raising standards worldwide™NO COPYING WITHOUT BSI PERMISSION EXCEPT AS PERMITTED BY COPYRIGHT LAWBSI Standards PublicationBS ISO 14802:2012Corrosion of metals andalloys — Guidelines forapplying statistics to analysisof corrosion dataLicensed copy: University of Auckland Library, University of Auckland Library, Version correct as of 15/08/2012 03:52, (c) The British Standards Institution 2012BS ISO 14802:2012 BRITISH STANDARDNational forewordThis British Standard is the UK implementation of ISO 14802:2012.The UK participation in its preparation was entrusted to TechnicalCommittee ISE/NFE/8, Corrosion of metals and alloys.A list of organizations represented on this committee can beobtained on request to its secretary.This publication does not purport to include all the necessaryprovisions of a contract. Users are responsible for its correctapplication.© The British Standards Institution 2012. Published by BSI StandardsLimited 2012ISBN 978 0 580 70254 9ICS 77.060Compliance with a British Standard cannot confer immunity fromlegal obligations.This British Standard was published under the authority of theStandards Policy and Strategy Committee on 31 July 2012.Amendments issued since publicationDate Text affectedLicensed copy: University of Auckland Library, University of Auckland Library, Version correct as of 15/08/2012 03:52, (c) The British Standards Institution 2012BS ISO 14802:2012© ISO 2012Corrosion of metals and alloys — Guidelines for applying statistics to analysis of corrosion dataCorrosion des métaux et alliages — Lignes directrices pour l’application des statistiques à l’analyse des données de corrosionINTERNATIONAL STANDARDISO14802First edition2012-07-15Reference numberISO 14802:2012(E)Licensed copy: University of Auckland Library, University of Auckland Library, Version correct as of 15/08/2012 03:52, (c) The British Standards Institution 2012BS ISO 14802:2012ISO 14802:2012(E)ii © ISO 2012 – All rights reservedCOPYRIGHT PROTECTED DOCUMENT© ISO 2012All rights reserved. Unless otherwise specified, no part of this publication may be reproduced or utilized in any form or by any means, electronic or mechanical, including photocopying and microfilm, without permission in writing from either ISO at the address below or ISO’s member body in the country of the requester.ISO copyright officeCase postale 56 • CH-1211 Geneva 20Tel. + 41 22 749 01 11Fax + 41 22 749 09 47E-mail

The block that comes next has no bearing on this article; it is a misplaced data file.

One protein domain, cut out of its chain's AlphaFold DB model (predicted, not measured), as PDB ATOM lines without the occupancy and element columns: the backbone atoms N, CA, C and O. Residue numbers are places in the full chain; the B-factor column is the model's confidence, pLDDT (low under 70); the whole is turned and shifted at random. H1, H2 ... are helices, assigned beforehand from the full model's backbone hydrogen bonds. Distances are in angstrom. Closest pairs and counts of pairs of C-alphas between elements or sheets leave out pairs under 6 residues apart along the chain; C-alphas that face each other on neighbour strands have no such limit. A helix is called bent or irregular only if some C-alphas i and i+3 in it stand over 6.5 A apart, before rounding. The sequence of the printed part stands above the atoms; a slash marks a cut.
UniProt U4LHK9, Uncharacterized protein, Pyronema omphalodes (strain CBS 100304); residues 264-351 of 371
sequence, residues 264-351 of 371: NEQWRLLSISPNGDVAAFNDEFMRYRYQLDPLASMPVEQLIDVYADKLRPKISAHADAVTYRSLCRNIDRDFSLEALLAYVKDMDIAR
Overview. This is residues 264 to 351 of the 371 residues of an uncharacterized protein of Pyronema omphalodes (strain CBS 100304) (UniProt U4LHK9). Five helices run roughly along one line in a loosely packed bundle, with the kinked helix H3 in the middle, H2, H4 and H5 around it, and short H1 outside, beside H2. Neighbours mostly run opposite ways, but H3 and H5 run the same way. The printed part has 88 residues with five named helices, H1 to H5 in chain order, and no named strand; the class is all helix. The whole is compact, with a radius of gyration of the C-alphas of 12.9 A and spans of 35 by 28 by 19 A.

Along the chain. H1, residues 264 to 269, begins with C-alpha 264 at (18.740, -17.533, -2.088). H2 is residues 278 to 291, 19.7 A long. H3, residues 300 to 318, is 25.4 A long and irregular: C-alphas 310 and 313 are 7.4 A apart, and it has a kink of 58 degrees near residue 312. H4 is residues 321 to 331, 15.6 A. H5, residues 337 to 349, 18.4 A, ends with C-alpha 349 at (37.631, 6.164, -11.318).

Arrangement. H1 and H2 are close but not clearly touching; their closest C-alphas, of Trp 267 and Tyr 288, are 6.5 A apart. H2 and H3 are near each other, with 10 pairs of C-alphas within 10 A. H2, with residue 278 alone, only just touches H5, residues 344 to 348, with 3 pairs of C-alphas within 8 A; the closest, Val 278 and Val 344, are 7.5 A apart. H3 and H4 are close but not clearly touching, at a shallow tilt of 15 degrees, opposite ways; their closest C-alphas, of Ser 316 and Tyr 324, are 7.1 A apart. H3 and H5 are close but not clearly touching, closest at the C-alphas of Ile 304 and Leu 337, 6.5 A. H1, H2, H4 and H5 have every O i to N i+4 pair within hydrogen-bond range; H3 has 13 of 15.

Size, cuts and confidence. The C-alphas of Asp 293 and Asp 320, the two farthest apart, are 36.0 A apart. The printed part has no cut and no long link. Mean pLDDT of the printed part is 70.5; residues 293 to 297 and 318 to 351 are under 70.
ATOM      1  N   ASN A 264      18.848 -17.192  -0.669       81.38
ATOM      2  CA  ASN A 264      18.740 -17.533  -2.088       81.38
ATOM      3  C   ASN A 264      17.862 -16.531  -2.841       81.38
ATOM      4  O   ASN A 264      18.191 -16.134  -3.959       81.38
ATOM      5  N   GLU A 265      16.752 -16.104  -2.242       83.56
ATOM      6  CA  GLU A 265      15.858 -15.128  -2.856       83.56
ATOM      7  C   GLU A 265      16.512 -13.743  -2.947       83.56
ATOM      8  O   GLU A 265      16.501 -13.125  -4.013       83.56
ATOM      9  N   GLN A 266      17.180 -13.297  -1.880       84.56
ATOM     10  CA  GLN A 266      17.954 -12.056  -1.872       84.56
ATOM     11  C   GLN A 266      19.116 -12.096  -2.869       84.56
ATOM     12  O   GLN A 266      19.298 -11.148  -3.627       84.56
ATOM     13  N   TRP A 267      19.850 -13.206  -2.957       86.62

[email protected] www.iso.orgPublished in SwitzerlandLicensed copy: University of Auckland Library, University of Auckland Library, Version correct as of 15/08/2012 03:52, (c) The British Standards Institution 2012BS ISO 14802:2012ISO 14802:2012(E)© ISO 2012 – All rights reserved iiiContents PageForeword iv1 Scope 12 Significance and use 13 Scatter of data 13.1 Distributions . 13.2 Histograms 13.3 Normal distribution . 23.4 Normal probability paper . 23.5 Other probability paper 23.6 Unknown distribution . 33.7 Extreme value analysis 33.8 Significant digits 33.9 Propagation of variance 33.10 Mistakes . 34 Central measures 34.1 Average 34.2 Median 44.3 Which to use . 45 Variability measures . 45.1 General . 45.2 Variance . 45.3 Standard deviation 55.4 Coefficient of variation . 55.5 Range 55.6 Precision 65.7 Bias . 66 Statistical tests . 66.1 Null hypothesis 66.2 Degrees of freedom 76.3 t-Test 76.4 F-test . 86.5 Correlation coefficient . 86.6 Sign test . 96.7 Outside count . 97 Curve fitting — Method of least squares 97.1 Minimizing variance 97.2 Linear regression — 2 variables . 97.3 Polynomial regression .107.4 Multiple regression .108 Analysis of variance . 118.1 Comparison of effects 118.2 The two-level factorial design 119 Extreme value statistics 119.1 Scope of this clause . 119.2 Gumbel distribution and its probability paper 129.3 Estimation of distribution parameters .139.4 Report .159.5 Other topics 15Annex A (informative) Sample calculations .46Bibliography .60Licensed copy: University of Auckland Library, University of Auckland Library, Version correct as of 15/08/2012 03:52, (c) The British Standards Institution 2012BS ISO 14802:2012ISO 14802:2012(E)ForewordISO (the International Organization for Standardization) is a worldwide federation of national standards bodies (ISO member bodies). The work of preparing International Standards is normally carried out through ISO technical committees. Each member body interested in a subject for which a technical committee has been established has the right to be represented on that committee. International organizations, governmental and non-governmental, in liaison with ISO, also take part in the work. ISO collaborates closely with the International Electrotechnical Commission (IEC) on all matters of electrotechnical standardization.International Standards are drafted in accordance with the rules given in the ISO/IEC Directives, Part 2.The main task of technical committees is to prepare International Standards. Draft International Standards adopted by the technical committees are circulated to the member bodies for voting. Publication as an International Standard requires approval by at least 75 % of the member bodies casting a vote.Attention is drawn to the possibility that some of the elements of this document may be the subject of patent rights. ISO shall not be held responsible for identifying any or all such patent rights.ISO 14802 was prepared by Technical Committee ISO/TC 156, Corrosion of metals and alloys.iv © ISO 2012 – All rights reservedLicensed copy: University of Auckland Library, University of Auckland Library, Version correct as of 15/08/2012 03:52, (c) The British Standards Institution 2012BS ISO 14802:2012INTERNATIONAL STANDARD ISO 14802:2012(E)Corrosion of metals and alloys — Guidelines for applying statistics to analysis of corrosion data1 ScopeThis International Standard gives guidance on some generally accepted methods of statistical analysis which are useful in the interpretation of corrosion test results. This International Standard does not cover detailed calculations and methods, but rather considers a range of approaches which have applications in corrosion testing. Only those statistical methods that have wide acceptance in corrosion testing have been considered in this International Standard.2 Significance and useCorrosion test results often show more scatter than many other types of tests because of a variety of factors, including the fact that minor impurities often play a decisive role in controlling corrosion rates. Statistical analysis can be very helpful in allowing investigators to interpret such results, especially in determining when test results differ from one another significantly. This can be a difficult task when a variety of materials are under test, but statistical methods provide a rational approach to this problem.Modern data reduction programs in combination with computers have allowed sophisticated statistical analyses to be made on data sets with relative ease. This capability permits investigators to determine whether associations exist between different variables and, if so, to develop quantitative expressions relating the variables.Statistical evaluation is a necessary step in the analysis of results from any procedure which provides quantitative information. This analysis allows confidence intervals to be estimated from the measured results.3 Scatter of data3.1 DistributionsWhen measuring values associated with the corrosion of metals, a variety of factors act to produce measured values that deviate from expected values for the conditions that are present. Usually the factors which contribute to the scatter of measured values act in a more or less random way so that the average of several values approximates the expected value better than a single measurement. The pattern in which data are scattered is called its distribution, and a variety of distributions such as the normal, log–normal, bi-nominal, Poisson distribution, and extreme-value distribution (including the Gumbel and Weibull distribution) are observed in corrosion work.3.2 HistogramsA bar graph, called a histogram, may be used to display the scatter of data. A histogram is constructed by dividing the range of data values into equal intervals on the abscissa and then placing a bar over each interval of a height equal to the number of data points within that interval.The number of intervals, k, can be calculated using the following equation:kn=+()1332,log (1)wheren is the total number of data.© ISO 2012 – All rights reserved 1Licensed copy: University of Auckland Library, University of Auckland Library, Version correct as of 15/08/2012 03:52, (c) The British Standards Institution 2012BS ISO 14802:2012ISO 14802:2012(E)3.3 Normal distributionMany statistical techniques are based on the normal distribution. This distribution is bell-shaped and symmetrical. Use of analysis techniques developed for the normal distribution on data distributed in another manner can lead to grossly erroneous conclusions. Thus, before attempting data analysis, the data should either be verified as being scattered like a normal distribution or a transformation should be used to obtain a data set which is approximately normally distributed. Transformed data may be analysed statistically and the results transformed back to give the desired results, although the process of transforming the data back can create problems in terms of not having symmetrical confidence intervals.3.4 Normal probability paper3.4.1 If the histogram is not confirmatory in terms of the shape of the distribution, the data may be examined further to see if it is normally distributed by constructing a normal probability plot as follows (see Reference [2]).3.4.2 It is easiest to construct a normal probability plot if normal probability paper is available. This paper has one linear axis and one axis which is arranged to reflect the shape of the cumulative area under the normal distribution. In practice, the “probability” axis has 0,5 or 50 % at the centre, a number approaching 0 % at one end, and a number approaching 1,0 or 100 % at the other end. The scale divisions are spaced close in the centre and wider at both ends. A normal probability plot may be constructed as follows with normal probability paper.NOTE Data that plot approximately on a straight line on the probability plot may be considered to be normally distributed. Deviations from a normal distribution may be recognized by the presence of deviations from a straight line, usually most noticeable at the extreme ends of the data.3.4.2.1 Rearrange the data in order of magnitude from the smallest to the largest and number them as 1,2, … i, … n, which are called the rank of the points.3.4.2.2 In order to plot the ith ranked data on the normal probability paper, calculate the ”midpoint” plotting position, F(xi), defined by the following equation:Fxini()=−()100 ½(2)3.4.2.3 The data points [xi, F(xi)] can be plotted on the normal probability paper.NOTE Occasionally, two or more identical values are obtained in a set of results. In this case, each point may be plotted, or a composite point may be located at the average of the plotting positions for all identical values.It is recommended that probability plotting be used because it is a powerful tool for providing a better understanding of the population than traditional statements made only about the mean and standard deviation.3.5 Other probability paperIf the histogram is not symmetrical and bell-shaped, or if the probability plot shows non-linearity, a transformation may be used to obtain a new, transformed data set that may be normally distributed. Although it is sometimes possible to guess the type of distribution by looking at the histogram, and thus determine the exact transformation to be used, it is usually just as easy to use a computer to calculate a number of different transformations and to check each for the normality of the transformed data. Some transformations based on known non-normal distributions, or that have been found to work in some situations, are listed as follows:y = log x y = exp xy = x0,5y = x2y = 1/x y = sin−1(x/n)0,52 © ISO 2012 – All rights reservedLicensed copy: University of Auckland Library, University of Auckland Library, Version correct as of 15/08/2012 03:52, (c) The British Standards Institution 2012BS ISO 14802:2012ISO 14802:2012(E)wherey is the transformed datum;x is the original datum;n is the number of data points.Time to failure in stress corrosion cracking is often fitted with a log x transformation (see References [3][4]).Once a set of transformed data is found that yields an approximately straight line on a probability plot, the statistical procedures of interest can be carried out on the transformed data. It is essential that results, such as predicted data values or confidence intervals, be transformed back using the reverse transformation.3.6 Unknown distribution3.6.1 GeneralIf there are insufficient data points or if, for any other reason, the distribution type of the data cannot be determined, then two possibilities exist for analysis.3.6.1.1 A distribution type may be hypothesized, based on the behaviour of similar types of data. If this distribution is not normal, a transformation may be sought which will normalize that particular distribution. See 3.5 for suggestions. Analysis may then be conducted on the transformed data.3.6.1.2 Statistical analysis procedures that do not require any specific data distribution type, known as non-parametric methods, may be used to analyse the data. Non-parametric tests do not use the data as efficiently.3.7 Extreme value analysisIf determining the probability of perforation by a pitting or cracking mechanism, the usual descriptive statistics for the normal distribution are not the most useful. Extreme value statistics should be used instead (see Reference [5]).3.8 Significant digitsThe proper number of significant digits should be used when reporting numerical results.3.9 Propagation of varianceIf a calculated value is a function of several independent variables and those variables have errors associated with them, the error of the calculated value can be estimated by a propagation of variance technique. See References [6][7] for details.3.10 MistakesMistakes when carrying out an experiment or in the calculations are not a characteristic of the population and can preclude statistical treatment of data or lead to erroneous conclusions if included in the analysis. Sometimes mistakes can be identified by statistical methods by recognizing that the probability of obtaining a particular result is very low. In this way, outlying observations can be identified and dealt with.4 Central measures4.1 AverageIt is accepted practice to employ several independent (replicate) measurements of any experimental quantity to improve the estimate of precision and to reduce the variance of the average value. If it is assumed that the © ISO 2012 – All rights reserved 3Lic